For a hot minute, it looked like hot-under-the-collar investors of Satyam Computer Services (NYSE:SAY) were going to get the head on a pike they sought. Rumors swirled that chairman and founder of the IT consulting firm B. Ramalinga Raju was going to resign in the wake of the failed attempt to buy two family-owned businesses at an inflated value.

Alas, that was not to be, but suffering shareholders might still see the same end result. A board meeting that was scheduled to occur Monday to discuss a potential stock buyback has been postponed as directors seek ways to repurchase Raju's shares and possibly sell the company.

Yet so much more has occurred in the wake of the $1.6 billion bid to buy Maytas Infra and Maytas Properties -- "Maytas" is Satyam spelled backwards -- that investors' heads just might be swimming from the flurry of activity.

There was a lot wrong with the attempted purchase to begin with, not least of which was that Raju's family owned the companies. The purchase price also seemed excessive, with the real estate business carrying a net worth of only $225 million, but Raju being willing to pay $1.3 billion for it. Further, some wondered how Raju could make such a unilateral decision without shareholder approval; he and his family control only 8.6% of the shares, and it would have obliterated Satyam's cash from its balance sheet and increased its debt load. This would have occurred at a time when other IT companies like Infosys (NASDAQ:INFY) and Cognizant Technologies (NASDAQ:CTSH) were -- and are -- conserving cash to weather the recession.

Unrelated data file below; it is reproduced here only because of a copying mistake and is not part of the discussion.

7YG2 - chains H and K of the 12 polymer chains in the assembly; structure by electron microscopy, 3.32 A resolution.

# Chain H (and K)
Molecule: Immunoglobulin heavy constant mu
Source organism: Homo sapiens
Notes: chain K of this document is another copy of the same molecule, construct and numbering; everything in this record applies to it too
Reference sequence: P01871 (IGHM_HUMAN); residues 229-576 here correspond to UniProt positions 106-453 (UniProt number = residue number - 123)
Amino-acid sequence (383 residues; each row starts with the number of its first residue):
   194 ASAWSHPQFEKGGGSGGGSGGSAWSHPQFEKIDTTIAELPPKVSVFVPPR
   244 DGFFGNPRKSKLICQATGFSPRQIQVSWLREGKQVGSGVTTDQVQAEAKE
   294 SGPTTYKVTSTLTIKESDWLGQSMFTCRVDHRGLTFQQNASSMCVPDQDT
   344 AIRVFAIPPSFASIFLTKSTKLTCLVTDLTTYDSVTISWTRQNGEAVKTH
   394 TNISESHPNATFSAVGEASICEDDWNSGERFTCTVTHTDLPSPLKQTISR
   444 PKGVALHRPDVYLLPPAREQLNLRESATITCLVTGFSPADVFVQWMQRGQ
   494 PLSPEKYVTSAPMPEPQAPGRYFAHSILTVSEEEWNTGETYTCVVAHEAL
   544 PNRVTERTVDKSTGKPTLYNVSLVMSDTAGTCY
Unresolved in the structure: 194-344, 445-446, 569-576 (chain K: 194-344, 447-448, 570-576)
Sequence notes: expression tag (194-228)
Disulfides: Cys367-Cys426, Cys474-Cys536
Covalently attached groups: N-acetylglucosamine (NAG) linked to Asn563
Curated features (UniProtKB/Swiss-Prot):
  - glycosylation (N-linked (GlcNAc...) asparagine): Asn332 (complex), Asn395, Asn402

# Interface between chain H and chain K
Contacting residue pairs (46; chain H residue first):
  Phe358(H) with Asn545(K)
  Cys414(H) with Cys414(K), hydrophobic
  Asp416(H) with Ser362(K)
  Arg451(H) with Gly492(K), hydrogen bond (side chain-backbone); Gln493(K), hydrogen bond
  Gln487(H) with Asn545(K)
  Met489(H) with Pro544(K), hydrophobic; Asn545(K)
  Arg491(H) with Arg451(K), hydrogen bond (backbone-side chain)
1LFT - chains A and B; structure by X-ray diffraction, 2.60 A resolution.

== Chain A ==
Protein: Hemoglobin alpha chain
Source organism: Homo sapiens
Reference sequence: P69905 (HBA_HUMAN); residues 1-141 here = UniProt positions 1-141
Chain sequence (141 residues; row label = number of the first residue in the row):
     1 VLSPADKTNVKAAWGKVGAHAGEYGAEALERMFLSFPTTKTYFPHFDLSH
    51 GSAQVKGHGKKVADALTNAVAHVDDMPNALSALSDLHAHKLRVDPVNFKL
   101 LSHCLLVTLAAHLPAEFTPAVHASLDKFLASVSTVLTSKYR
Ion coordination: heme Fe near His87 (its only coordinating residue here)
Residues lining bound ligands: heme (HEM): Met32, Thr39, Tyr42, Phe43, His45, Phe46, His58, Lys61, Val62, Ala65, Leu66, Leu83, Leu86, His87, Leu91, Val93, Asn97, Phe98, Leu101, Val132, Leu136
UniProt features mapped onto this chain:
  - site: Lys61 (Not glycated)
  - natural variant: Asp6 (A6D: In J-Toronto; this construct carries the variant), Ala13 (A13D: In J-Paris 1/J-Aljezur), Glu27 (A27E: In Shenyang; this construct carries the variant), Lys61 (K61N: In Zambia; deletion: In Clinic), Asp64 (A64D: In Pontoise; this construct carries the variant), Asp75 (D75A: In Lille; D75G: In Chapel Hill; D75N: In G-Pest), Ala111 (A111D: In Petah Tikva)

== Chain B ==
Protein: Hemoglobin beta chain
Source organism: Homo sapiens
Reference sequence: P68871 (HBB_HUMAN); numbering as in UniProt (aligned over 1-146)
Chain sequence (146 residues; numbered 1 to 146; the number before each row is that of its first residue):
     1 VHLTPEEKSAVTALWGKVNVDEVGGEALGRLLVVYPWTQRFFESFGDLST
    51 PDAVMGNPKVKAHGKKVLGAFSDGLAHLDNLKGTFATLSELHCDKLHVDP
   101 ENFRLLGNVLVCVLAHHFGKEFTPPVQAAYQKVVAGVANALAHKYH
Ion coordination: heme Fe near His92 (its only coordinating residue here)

The takeover was possible due to the complicity of the board of directors, which backed him on the maneuver. However, in the aftermath of the stock cratering by 55% and the company backpedaling to say it wouldn't make the purchases after all, four directors have resigned.

The Indian market regulator and the country's Ministry of Corporate Affairs have launched an investigation into Satyam's bid and whether the company was involved in any stock market price manipulation or had committed any irregularities in matters of corporate governance.

Worse still is that the World Bank announced it was banning the IT consultant from getting any contracts for eight years "for providing improper benefits to Bank staff and for failing to maintain documentation to support fees charged for its subcontractors."

For its part, Satyam denies the allegations, is considering a lawsuit, and is demanding both a retraction and an apology from the World Bank. The company is India's fourth-largest IT company and does business with the likes of General Electric (NYSE:GE), Oracle (NASDAQ:ORCL), and Microsoft (NASDAQ:MSFT). The allegations and seeming lack of effective corporate governance may lead to a loss of such contracts from current and future clients.

It may partly be the reason why the board meeting to discuss the potential stock buyback plan -- a move that was generally greeted with derision -- was postponed till Jan.10. Rumors swirl that they're discussing ways to find buyers for Raju's holdings or even to sell the company to someone else.

While it's tempting to want to buy the shares in hopes of gaining from any bounce that might result from a bid for Satyam, there's simply too much uncertainty surrounding the company to argue in favor of that. Currently, there is no bidder for the company (though the names of three private equity groups have surfaced as possibly being interested), the founder still remains firmly ensconced in the executive suite and has shot down rumors that he will go away quietly, and with investigations launched against it at the same time global institutions are shunning it, there's little to recommend staking a claim here.

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Fool contributor Rich Duprey does not have a financial position in any of the stocks mentioned in this article. You can see his holdings here. The Motley Fool has a disclosure policy.